India deserves to know what happened to Subhas Chandra Bose
It is impossible to sustain the belief that the Boses' surveillance was based on any threat perception emanating from them.
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Subhash Bose, or Netaji as he was called, was a towering figure. The latter part of his life is shrouded in mystery. But what we do know was that he was outstanding, a shining example of a progressive, secular, fearless and charismatic leader. He opposed what is now called Hindutva, and when the Hindu Mahasabha started revealing its communal agenda in the mid-thirties, he allied with the Muslim League to rule the Calcutta Corporation in 1940 to keep the Hindu Mahasabha out. Bose stood for Congress party presidentship in 1938, defeating Gandhi's candidate Pattabhi Sitaramaiyya, which indicated the very large following he had. A major contribution of Bose was to set up the National Planning Committee in 1939 with Nehru as chairman. The NPC initiated the process of planned development in India.
In 1939, he chose to get support from the Axis: Germany, Italy and Japan to defeat the British empire and other Allies, to win independence for India. This was a controversial choice, but based on the maxim that the enemy's enemy is a friend. It is an understandable choice since Japan was an Asian power in direct conflict with the British, relatively closer to Indian shores. It is incontrovertible that the INA or Azad Hind Fauj fought within the rules of war in the Eastern sector, coming up to the Manipur border. There have been no accusations of war crimes against the INA, though there were many against the Japanese Army.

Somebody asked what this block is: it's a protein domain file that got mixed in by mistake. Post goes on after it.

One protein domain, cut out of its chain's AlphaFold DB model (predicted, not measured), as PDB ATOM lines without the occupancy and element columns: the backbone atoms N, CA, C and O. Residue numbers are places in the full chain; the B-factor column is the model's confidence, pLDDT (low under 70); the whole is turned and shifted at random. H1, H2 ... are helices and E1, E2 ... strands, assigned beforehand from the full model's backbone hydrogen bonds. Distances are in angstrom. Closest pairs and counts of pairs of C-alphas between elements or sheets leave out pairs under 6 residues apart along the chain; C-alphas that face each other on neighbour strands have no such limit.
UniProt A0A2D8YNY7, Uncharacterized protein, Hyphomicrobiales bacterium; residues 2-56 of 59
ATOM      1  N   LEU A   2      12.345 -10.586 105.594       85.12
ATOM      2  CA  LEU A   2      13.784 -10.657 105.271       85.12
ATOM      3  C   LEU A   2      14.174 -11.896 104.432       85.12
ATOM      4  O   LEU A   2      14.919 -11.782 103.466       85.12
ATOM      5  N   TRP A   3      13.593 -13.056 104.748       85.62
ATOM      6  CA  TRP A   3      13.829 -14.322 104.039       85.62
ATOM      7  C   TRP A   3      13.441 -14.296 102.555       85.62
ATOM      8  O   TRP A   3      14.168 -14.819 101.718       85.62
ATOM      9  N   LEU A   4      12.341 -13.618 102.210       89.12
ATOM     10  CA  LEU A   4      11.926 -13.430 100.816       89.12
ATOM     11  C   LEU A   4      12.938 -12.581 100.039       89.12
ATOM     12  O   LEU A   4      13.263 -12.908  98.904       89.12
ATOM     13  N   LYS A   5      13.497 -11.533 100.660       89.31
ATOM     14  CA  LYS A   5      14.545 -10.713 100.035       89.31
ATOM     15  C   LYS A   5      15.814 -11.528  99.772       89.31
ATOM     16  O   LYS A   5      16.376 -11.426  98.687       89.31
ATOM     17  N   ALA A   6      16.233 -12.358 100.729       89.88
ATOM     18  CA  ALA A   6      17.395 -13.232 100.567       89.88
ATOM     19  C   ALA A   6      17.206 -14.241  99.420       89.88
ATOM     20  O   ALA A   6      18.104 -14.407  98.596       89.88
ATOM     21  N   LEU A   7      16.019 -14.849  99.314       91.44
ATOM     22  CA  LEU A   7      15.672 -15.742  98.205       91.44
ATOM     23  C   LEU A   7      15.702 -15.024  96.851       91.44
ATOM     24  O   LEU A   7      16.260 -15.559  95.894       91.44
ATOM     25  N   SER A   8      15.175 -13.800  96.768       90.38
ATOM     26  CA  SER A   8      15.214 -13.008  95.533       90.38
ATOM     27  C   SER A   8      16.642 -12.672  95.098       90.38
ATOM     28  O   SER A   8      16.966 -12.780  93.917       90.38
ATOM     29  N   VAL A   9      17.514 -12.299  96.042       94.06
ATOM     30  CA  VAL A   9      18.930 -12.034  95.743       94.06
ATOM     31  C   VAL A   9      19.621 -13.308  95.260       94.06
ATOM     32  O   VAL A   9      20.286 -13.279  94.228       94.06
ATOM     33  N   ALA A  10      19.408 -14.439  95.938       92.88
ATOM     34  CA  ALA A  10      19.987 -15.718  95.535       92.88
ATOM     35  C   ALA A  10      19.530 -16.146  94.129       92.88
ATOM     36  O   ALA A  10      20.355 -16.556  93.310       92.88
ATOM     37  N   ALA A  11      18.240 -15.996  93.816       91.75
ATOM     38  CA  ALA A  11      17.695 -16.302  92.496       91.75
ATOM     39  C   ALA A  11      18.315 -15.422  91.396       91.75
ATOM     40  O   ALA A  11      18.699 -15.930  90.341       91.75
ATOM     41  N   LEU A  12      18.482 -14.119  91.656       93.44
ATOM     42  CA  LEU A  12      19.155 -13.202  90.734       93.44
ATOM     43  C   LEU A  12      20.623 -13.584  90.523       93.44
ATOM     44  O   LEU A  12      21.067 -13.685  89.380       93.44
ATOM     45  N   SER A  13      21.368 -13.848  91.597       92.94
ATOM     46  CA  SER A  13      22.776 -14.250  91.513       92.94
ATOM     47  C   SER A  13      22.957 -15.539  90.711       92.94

In 1945, Netaji apparently died in a plane crash in Taiwan. It was a great loss. But later sightings of him were claimed, as it turns out, even in intelligence files. Since he "was dead" why was the Bose family followed by intelligence operatives and the police? In the immediate post Independence period, the home minister Vallabhbhai Patel must have sanctioned these covert operations. Patel was no minor or weak bent on embarrassing the Congress. He was a major Congress leader, earlier a rival of Nehru. After all, most agreed that Netaji was dead. It is impossible to sustain the belief that this surveillance was based on any threat perception emanating from the Bose family. So what was the threat? It had to be something intimately connected with Netaji.
When the Vajpayee government came to power it set up the Mukherjee Commission to investigate Netaji's mysterious end, and if he died later and lived somewhere else. By 2001, the Commission could not prove much or more than that was already known, but questions were raised about a missing file of 1972, last known to be in the possession of the West Bengal government of Siddharth Sankar Ray. This matter was not followed up, for reasons best known to the Commission and the Union government. Chief minister Mamata Banerjee has delisted 64 files, but crucial facts are missing. The files with the PMO and the National Archives need to be thrown open. The NDA has stated that this can't be done, because this would negatively impact on external relations.
There are incredible surmises about Netaji's life or death after the plane crash in 1945. But facts about Netaji 70 years ago can hardly threaten external relations. The Soviet Union is history, as are Japan, and the once divided then reunited Germany, not to speak of the sunset of the British empire. So who is going to object to 70-year old information of by now a dead Indian hero? There must be some other reason. The Indian people have a right to know.